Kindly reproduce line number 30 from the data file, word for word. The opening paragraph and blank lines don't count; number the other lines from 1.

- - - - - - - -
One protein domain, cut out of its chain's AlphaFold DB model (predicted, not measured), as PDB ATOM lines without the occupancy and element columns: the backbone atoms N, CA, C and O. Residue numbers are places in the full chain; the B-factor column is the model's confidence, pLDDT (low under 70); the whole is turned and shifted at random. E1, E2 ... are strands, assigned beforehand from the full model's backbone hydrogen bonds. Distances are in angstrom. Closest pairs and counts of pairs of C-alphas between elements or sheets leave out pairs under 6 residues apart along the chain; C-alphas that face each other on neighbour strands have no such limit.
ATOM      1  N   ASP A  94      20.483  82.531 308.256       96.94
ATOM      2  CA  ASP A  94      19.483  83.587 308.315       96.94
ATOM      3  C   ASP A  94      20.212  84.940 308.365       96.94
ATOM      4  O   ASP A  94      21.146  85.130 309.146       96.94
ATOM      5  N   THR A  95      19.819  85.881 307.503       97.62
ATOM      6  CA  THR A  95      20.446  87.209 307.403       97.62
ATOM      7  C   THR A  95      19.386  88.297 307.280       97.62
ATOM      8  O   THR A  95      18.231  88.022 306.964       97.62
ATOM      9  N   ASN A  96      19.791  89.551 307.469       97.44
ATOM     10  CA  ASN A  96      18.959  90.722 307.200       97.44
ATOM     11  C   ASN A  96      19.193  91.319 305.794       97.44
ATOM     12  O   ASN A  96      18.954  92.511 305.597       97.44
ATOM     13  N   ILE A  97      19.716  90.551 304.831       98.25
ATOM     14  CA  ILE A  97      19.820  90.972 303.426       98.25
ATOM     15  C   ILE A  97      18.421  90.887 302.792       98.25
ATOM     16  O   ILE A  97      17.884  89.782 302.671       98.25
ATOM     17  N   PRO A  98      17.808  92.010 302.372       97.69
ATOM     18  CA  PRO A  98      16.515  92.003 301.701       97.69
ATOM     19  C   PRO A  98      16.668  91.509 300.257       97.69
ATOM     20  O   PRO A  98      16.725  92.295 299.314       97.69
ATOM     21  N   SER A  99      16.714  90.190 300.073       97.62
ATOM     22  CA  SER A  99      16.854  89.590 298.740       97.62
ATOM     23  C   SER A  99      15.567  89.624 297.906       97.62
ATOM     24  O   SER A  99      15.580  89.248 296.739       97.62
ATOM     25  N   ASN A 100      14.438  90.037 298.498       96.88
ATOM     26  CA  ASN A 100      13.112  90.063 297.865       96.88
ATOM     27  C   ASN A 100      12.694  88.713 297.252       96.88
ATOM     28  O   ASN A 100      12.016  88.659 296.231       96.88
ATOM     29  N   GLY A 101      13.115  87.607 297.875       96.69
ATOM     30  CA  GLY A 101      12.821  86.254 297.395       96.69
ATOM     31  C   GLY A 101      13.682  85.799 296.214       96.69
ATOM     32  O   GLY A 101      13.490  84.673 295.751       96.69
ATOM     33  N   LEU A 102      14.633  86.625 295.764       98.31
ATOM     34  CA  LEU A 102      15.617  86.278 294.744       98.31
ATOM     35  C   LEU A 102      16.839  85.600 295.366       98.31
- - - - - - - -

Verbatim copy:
ATOM     30  CA  GLY A 101      12.821  86.254 297.395       96.69